• Eddie Sammon 3rd Oct '14 - 9:21am

    The most annoying thing about all this is that those who are normally into radicalism and breaking down power structures seem to be reluctant to apply these beliefs to themselves.

    I recognise problems with democracy and personally think people should have to pass an exam before they can vote, but I suppose OMOV is better than the status quo.

  • Robin McGhee 3rd Oct '14 - 9:23am

    Hope this isn’t an unproductive comment, but I don’t think any of these are actually meaningful arguments against OMOV. (Though of course he is right to point to potential problems with this particular motion.)

    There are lots of reasons to support OMOV, including: straightforwardly more democratic decision-making on major policy issues; more reason to become a member; more opportunities for engagement and activism by ordinary members; the possibility of making major policy decisions at any time of year and not just at conference; reduces advantage of older and wealthier members who are more likely to attend conference; the possibility of allowing membership ballots before major decisions are made by the party’s MPs, committees or leadership.

    I guess Gareth doesn’t have space to address these but his only real argument against seems to be OMOV supporters get their figures wrong about how many people attend conference.

  • William Jones 3rd Oct '14 - 9:43am

    I’ve heard similar spurious comments from others opposed to OMOV. That seem to be a rear guard action to muddy waters on this important reform that would allow every member attending conference whatever local party they come from to vote.

    The only downsides I can see are:

    1) More work will be rquired to gain support for a particular motion or amendment at conference.
    2) It may make party manager’s life more interesting.

    One big upside, I see is that more members may attend conference. One reason I am not attending conference this year is that I had been disenfranchised as federal delegate due to the current rules.

    Vote for OMOV!

  • @Eddie Sammon Was that a joke or are you seriously suggesting introducing something akin to the literacy test that African Americans were subjected to before the Voting Rights Act of 1965?

  • Eddie Sammon 3rd Oct '14 - 10:09am

    No Dave it wasn’t a joke. I would apply the test to everyone so not to discriminate. I wouldn’t recommend it until I seen what the rest of the public thought about it, but I think voters should have to know the basics on politics before they can vote on the government. It’s not one of my most passionate ideas, but others are making similar arguments by saying “people have to watch the debates” as reasons to prevent online voting. How else can we judge whether they are paying attention to the debate?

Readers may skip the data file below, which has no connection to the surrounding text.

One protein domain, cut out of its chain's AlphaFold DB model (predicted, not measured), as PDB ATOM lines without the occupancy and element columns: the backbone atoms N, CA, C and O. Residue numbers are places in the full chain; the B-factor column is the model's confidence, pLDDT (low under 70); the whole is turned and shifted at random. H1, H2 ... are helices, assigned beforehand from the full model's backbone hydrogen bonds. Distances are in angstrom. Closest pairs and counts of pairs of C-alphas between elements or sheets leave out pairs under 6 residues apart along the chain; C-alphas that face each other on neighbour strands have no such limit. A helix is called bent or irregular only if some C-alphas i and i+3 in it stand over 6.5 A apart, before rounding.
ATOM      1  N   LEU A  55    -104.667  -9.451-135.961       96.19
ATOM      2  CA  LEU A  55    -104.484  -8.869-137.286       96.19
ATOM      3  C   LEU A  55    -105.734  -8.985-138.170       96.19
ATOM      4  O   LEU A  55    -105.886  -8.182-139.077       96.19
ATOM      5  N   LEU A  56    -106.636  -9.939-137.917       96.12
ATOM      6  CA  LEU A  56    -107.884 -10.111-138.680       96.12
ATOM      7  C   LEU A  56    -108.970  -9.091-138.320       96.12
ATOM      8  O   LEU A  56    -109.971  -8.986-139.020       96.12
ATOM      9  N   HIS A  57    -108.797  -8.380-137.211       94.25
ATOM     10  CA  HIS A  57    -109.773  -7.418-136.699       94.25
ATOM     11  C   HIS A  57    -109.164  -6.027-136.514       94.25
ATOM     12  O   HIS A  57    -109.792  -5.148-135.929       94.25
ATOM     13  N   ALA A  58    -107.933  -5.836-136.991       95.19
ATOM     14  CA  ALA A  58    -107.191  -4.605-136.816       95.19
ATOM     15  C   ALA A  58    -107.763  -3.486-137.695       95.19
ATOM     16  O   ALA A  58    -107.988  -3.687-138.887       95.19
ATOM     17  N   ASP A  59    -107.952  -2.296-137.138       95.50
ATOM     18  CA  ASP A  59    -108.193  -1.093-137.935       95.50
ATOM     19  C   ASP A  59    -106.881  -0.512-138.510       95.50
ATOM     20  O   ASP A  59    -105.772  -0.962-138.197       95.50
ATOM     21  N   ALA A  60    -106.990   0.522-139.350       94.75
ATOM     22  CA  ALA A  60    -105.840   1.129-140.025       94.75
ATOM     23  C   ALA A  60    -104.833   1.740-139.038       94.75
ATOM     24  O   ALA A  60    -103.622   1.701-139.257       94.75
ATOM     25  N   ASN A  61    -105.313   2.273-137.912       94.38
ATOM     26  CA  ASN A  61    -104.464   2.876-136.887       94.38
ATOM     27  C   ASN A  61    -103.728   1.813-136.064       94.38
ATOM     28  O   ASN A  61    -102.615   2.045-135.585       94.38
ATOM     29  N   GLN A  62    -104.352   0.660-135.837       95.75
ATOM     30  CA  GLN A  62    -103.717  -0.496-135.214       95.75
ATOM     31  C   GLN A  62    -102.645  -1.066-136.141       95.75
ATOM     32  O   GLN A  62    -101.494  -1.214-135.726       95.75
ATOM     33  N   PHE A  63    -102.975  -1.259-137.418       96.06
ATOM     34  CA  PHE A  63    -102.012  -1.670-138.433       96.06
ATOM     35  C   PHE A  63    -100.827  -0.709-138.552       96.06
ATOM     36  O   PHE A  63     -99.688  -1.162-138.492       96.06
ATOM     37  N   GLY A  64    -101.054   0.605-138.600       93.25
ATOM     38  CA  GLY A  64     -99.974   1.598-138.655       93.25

It’s a side issue regardless, but we can’t just have climate change policy set by amateurs, so it shouldn’t be as controversial as it sounds.

  • Eddie Sammon 3rd Oct '14 - 10:12am

    I would even allow 14 year olds to vote if they could pass the test. It’s rational.

  • Callum Leslie 3rd Oct '14 - 10:24am

    Like Robin, I’m not entirely convinced these points are really arguments to vote against these proposals. Firstly I think you are strawmanning when you say that proponents think OMOV is the be all and end all of all our party’s problems…I also think seeking to judge who any electorate vote for as unworthy is a dangerous road to go down. OMOV will end the disenfranchisement of so many members, as the delegate system is just completely broken in practice. I’m far happier to end the delegate system and fix any problems to OMOV later, rather than reject these proposals and have them never see the light of day again.

  • This discussion has led me to think about how I arrived at the situation where I no longer go to Conference and in a strange way it sums up a lot of things that are or have been wrong with the way we organise ourselves. In general terms we think about about the structures and processes being important (which they are) but we forget about the human effect.